Later this month, the choir will be performing at one of the most famous concert series in the world – the BBC Proms. In this mini blog series, our Marketing Manager Rachel Topham spoke to a few members about what singing with the LPC and performing at the Proms means to them ahead of the big night, beginning with soprano Jane Hanson…
Q: What do you do when you’re not singing?
A: I am a specialist learning mentor, which I love, and I have an endless waiting list of families, and children queuing at my door and working in my kitchen. I also put on a few musical events and write some articles, but I spend most of my ‘spare’ time running One Day One Choir which right now is taking up my life! I love it of course and I’m delighted that it has taken off and is doing so well now.
Q: What are you listening to at the moment?
A: Not much in musical terms really to be honest, my head is so full of things that need to come out that silence is the main ‘sound’ in my office and my home at present – and I’m working hard to listen to my inner voice and intuition more. Having said that, I do switch on the radio in my car and catch a bit of Radio 4 or ClassicFM every now and again and I have a constantly repeating ear worm of the song on the new One Day One Choir promo film, Together as One! I’m also planning to listen to a CD of Norma which was given to me recently by a fabulous young Russian soprano, Vlada Borovko, who is singing on it and who has been recently been performing at the Royal Opera House.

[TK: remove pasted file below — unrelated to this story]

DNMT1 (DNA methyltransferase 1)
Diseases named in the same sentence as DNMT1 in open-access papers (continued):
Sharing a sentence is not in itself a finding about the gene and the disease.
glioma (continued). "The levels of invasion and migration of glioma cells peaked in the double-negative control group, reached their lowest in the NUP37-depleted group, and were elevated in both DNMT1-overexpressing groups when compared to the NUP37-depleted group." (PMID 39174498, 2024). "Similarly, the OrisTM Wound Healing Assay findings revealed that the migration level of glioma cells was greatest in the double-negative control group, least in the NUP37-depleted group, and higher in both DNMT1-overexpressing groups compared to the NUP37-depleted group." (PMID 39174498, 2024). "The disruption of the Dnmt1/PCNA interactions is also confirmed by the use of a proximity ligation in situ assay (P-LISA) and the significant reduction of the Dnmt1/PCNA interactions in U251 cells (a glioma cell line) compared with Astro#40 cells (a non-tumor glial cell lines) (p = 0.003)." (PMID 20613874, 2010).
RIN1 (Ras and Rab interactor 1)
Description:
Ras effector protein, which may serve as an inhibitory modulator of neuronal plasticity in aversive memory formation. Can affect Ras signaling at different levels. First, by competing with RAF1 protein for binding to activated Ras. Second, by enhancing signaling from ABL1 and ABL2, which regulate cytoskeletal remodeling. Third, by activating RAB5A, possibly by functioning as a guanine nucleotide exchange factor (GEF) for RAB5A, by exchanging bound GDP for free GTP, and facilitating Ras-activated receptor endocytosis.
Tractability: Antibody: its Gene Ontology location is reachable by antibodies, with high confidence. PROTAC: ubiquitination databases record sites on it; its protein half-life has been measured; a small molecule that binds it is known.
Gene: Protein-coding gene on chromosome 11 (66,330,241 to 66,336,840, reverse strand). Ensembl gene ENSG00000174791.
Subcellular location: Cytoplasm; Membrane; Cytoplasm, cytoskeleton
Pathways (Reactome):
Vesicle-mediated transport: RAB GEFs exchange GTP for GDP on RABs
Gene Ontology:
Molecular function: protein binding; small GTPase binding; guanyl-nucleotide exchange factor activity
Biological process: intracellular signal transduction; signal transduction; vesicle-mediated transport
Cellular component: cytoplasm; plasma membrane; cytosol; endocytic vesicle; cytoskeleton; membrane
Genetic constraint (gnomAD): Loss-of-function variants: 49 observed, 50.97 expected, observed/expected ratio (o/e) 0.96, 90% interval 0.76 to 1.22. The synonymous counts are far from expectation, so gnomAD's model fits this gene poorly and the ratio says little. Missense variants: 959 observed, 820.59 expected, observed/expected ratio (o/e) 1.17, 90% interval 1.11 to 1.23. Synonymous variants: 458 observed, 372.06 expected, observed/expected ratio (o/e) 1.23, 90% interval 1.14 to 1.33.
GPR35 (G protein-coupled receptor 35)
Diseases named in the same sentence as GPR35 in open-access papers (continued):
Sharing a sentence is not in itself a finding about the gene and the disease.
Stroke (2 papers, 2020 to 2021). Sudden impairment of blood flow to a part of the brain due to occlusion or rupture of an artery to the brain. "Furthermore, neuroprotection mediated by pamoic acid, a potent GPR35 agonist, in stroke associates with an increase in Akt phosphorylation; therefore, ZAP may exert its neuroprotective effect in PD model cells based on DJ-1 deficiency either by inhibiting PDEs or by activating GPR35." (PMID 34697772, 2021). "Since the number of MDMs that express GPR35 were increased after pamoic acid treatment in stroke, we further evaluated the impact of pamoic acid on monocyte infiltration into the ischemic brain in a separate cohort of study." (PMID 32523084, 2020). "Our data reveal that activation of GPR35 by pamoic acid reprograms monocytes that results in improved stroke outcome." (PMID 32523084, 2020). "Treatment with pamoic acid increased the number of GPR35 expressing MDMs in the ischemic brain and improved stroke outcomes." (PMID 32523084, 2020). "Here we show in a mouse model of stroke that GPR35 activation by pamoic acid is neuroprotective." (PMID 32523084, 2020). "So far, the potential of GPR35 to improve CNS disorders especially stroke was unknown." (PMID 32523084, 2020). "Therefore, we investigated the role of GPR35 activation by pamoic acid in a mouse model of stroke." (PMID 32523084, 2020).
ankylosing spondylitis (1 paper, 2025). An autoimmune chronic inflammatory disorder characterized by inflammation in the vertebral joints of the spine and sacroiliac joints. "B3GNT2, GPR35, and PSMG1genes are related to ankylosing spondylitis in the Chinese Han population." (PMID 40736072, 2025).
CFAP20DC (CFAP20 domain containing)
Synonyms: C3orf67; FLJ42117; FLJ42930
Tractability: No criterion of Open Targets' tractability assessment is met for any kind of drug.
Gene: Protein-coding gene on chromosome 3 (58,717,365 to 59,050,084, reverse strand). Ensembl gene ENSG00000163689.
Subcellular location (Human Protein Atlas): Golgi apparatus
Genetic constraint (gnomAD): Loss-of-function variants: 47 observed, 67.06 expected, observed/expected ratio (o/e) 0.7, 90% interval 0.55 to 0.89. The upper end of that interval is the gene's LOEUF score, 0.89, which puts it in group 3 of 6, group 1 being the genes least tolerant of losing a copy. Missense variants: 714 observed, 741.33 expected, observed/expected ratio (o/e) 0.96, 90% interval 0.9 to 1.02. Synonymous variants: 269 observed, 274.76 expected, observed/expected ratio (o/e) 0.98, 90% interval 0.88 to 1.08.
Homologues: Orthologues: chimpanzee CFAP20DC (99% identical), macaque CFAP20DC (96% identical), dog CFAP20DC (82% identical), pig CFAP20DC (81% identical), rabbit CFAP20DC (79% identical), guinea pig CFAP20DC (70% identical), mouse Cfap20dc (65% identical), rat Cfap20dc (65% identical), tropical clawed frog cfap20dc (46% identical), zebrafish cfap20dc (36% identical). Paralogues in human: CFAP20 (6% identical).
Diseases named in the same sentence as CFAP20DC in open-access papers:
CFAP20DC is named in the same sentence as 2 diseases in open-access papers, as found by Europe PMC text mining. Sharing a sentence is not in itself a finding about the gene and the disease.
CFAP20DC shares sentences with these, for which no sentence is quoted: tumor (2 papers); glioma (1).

Q: If you could meet anyone performing at this year’s Proms, who would it be?
A: There are always so many amazing people to see and hear at the Proms. I’m lucky to have interviewed and met quite a few of them so I would choose someone I don’t know and who I think I could learn something from or hear really interesting stories from, and I’d like it to be someone young as there are so many wonderful young people performing in the Proms this year. So, given the choice, I think I’d go for Sheku Kanneh Mason because I’ve been watching him for 2 years since he won the BBC Young Musician of the Year award, and he’s an amazing and talented musician with a fascinating family and life story – he’s also from Nottingham, which is where I’m from! Even though he’s still a teenager, he’s already giving back by giving money to his old school to fund music lessons for 10 more pupils as he realises how important it is to get these opportunities when you’re young – he passed his grade 8 aged 9 and won an ABRSM scholarship to join the RAM’s junior academy the same year. He’s also pretty good at maths and physics, so we could have a good old chat about that too.
Q: What has been your most exciting musical ‘discovery’?